4 FDA-Approved Medical Devices Used to Treat Obesity

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The World Health Organization defines obesity as having a body mass index (BMI) greater than or equal to 30. Similarly, having a BMI greater than or equal to 25 is considered overweight. Across the globe, worldwide obesity levels have nearly doubled since the early 1980s.

More than 70% of U.S. adults are considered to be overweight and 38% suffer from obesity, which is also linked to serious health concerns including heart disease, diabetes, and high blood pressure.

The U.S. Food and Drug Administration (FDA )takes obesity seriously and does all it can to improve daily living for individuals and families across the country. The FDA regulates roughly $417 billion worth of domestic food and $49 billion worth of imposed foods. In addition to monitoring and regulating foods, the administration has been working on developing new ways and innovative devices to combat obesity.

“Today, medical devices for obesity treatment require lifestyle changes and carry certain risks, but their placement can be less invasive,” said Jeffrey Cooper, M.S., D.V.M., branch chief in the FDA’s Center for Devices and Radiological Health.

Here are some of the FDA-regulated medical devices that are currently on the market to treat obesity:

  • Gastric Emptying Systems — This device involves inserting a tube between a patient’s stomach and outside of the abdomen to drain food after consumption.
  • Electrical Stimulation Systems — This system is an electrical stimulator placed inside the abdomen and can block nerve activity between the stomach and the brain.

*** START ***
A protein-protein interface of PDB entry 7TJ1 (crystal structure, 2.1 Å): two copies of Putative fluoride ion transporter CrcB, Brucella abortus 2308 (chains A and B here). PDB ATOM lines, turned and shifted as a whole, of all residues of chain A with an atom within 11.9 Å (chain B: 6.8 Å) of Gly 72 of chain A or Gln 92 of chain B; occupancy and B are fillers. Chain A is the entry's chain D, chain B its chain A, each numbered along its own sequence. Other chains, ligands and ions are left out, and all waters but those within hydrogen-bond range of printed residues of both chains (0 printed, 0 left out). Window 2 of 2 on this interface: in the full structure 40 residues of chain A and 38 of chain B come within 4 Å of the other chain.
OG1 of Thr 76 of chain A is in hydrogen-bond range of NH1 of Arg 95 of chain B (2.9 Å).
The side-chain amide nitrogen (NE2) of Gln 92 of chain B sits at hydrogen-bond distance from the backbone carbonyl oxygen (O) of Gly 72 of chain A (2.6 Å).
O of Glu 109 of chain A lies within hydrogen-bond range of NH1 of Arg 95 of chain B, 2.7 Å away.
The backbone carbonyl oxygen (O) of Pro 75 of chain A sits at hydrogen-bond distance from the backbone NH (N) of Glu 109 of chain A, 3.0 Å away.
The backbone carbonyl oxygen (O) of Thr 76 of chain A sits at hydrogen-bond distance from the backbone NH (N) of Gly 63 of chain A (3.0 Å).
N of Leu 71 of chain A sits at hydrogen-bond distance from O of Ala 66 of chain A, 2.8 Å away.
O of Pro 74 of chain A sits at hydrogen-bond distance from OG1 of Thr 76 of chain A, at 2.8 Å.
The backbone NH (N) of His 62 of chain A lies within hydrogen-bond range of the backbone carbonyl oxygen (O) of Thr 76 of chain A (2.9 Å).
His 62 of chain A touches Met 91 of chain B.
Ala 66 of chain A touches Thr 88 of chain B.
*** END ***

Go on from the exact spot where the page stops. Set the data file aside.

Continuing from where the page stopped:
• Gastric Bands — Gastric bands are placed around the upper portion of the stomach and leave only a small portion available for food.
  • Gastric Balloon Systems — These are inflatable balloons that are placed inside the stomach to take up space.

Before beginning any kind of obesity treatment, however, it’s recommended to consult with a medical professional and discuss your medical history, including eating habits, family history, and how your weight has fluctuated over the years.

Additionally, according to EMPR, the FDA has recently updated its labeling requirements for two obesity treatments: Orbera and ReShape, both of which are gastric balloon systems.

The new labeling requirements will provide additional safety information regarding the risk of spontaneous hyperinflation, acute pancreatitis, and death associated with these weight-loss devices.

“These updates provide important enhancements to our existing labeling and support our continued emphasis on patient safety,” said Christopher Gostout, MD, Chief Medical Officer at Apollo Endosurgery. “Physicians should always monitor patients closely during the entire term of treatment, and patients should be thoroughly instructed on signs or symptoms of potentially life-threatening adverse events.”

These new labeling requirements include updated information on the global rate of occurrences related to these dangerous medical complications, as well.

“If you’re a candidate for one of these devices, the FDA encourages you to read all patient materials,” Cooper added. “Patients should discuss the benefits and risks of different treatment options with their health care providers so that they can together make the best treatment choice. People should consider whether they’re willing to make the necessary lifestyle changes.”


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